Predictive Marketing: Analytics vs. Metrics
When quantifying marketing campaigns the focus must be on two distinct aspects of what we do: metrics and analytics. Often, these terms are used interchangeably, but in truth they are two very different constructs.
What is the difference?
- Metrics are individual data points related to one specific measurement.
- Analytics is the act of merging metrics to achieve a more holistic view of the data; with the goal of reaching scalable conclusions.
Google Analytics are the most utilized “analytics” as they examine website and campaign metrics (sessions, page views, bounce rate, traffic sources, exit pages, goals, interactions per visit, social overview and acquisition overview.) Yet, each metric can be further categorized based on qualifiers, including which device types, regions, languages and browsers have been accessed by the end user.
In marketing, there are six metrics that can effectively calculate both performance and ROI, yet how often are they consistently utilized?
1) Customer Acquisition Cost (CAC)
CAC is the average amount of money spent to acquire a new customer. It is calculated based on the total sales and marketing cost divided by the number of new customers within a certain time period. You can create two types of CACs: the 100% online CAC and the combination of online and offline CAC.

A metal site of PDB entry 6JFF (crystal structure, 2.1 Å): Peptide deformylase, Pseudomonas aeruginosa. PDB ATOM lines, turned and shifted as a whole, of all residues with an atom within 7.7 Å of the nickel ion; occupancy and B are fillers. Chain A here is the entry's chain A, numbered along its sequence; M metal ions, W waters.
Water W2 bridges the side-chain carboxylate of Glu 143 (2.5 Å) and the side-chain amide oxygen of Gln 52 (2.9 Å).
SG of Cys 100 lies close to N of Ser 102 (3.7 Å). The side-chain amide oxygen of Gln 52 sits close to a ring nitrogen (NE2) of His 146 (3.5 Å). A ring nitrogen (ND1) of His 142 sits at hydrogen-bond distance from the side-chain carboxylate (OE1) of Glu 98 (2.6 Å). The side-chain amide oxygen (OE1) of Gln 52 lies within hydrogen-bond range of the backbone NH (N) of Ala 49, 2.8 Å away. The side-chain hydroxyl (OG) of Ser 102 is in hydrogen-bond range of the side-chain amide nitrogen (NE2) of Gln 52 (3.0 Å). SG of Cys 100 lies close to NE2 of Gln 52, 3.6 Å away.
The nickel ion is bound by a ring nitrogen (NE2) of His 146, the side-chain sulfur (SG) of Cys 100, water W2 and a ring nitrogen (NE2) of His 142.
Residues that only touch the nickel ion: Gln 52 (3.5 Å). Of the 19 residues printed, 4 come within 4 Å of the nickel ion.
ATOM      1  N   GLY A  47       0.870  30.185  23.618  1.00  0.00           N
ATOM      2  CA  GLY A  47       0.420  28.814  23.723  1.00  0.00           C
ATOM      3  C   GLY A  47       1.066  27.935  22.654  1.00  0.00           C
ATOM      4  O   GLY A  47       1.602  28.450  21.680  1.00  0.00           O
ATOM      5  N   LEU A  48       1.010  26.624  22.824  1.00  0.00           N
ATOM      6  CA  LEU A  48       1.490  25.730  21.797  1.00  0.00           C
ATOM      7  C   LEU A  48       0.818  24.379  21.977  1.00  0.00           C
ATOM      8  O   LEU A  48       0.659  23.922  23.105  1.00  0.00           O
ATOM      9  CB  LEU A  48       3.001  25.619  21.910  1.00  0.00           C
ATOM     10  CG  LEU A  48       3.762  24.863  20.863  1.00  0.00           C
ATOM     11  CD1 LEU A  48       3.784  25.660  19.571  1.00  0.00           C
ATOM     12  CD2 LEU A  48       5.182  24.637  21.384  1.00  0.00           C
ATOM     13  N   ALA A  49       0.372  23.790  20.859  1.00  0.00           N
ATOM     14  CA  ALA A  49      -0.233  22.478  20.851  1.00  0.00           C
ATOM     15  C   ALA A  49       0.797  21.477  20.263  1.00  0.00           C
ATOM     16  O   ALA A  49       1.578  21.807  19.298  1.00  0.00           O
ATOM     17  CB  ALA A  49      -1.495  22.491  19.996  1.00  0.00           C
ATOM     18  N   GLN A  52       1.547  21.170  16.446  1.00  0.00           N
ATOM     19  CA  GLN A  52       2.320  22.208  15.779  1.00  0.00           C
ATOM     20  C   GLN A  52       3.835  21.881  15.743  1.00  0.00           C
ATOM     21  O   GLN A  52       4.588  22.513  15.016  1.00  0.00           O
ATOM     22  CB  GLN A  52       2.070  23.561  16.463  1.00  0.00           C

2) Marketing Percentage of CAC
What is the percentage of the CAC that pertains to marketing cost? To realize this with the ratio, the total marketing cost is divided by the sales and marketing costs.
3) Ratio of CLV and CAC (CLV: CAC)
Find the ratio by dividing the Customer Lifetime Value (CLV) — or the Lifetime Customer Value (LCV) — by the Customer Acquisition Cost (CAC).
4) Time to Earn Back CAC
It is extremely important to know how long it will take to recoup the money spent to obtain each customer in a strategic effort to set future marketing budgets and pragmatic revenue goals. Figure out the total time (weeks, months, quarters or years) needed to earn back the CAC.
5) Marketing Originated Customer Percentage
This metric measures how much new business comes from marketing leads. After dividing the total number of leads in a month with the total number of new customers, the Marketing Originated Customer Percentage is revealed.
6) Marketing Influenced Customer Percentage
This metric measures the role of comprehensive marketing strategies and the impact each had in the acquisition of new customers. To find this figure, the total number of customers who actually engaged via marketing activities divides the new customer total.
These six marketing metrics provide a foundation for predictive marketing analytics, helping to further model and score categories. By understanding these metrics, the analytics can be properly designed to provide the required data sets.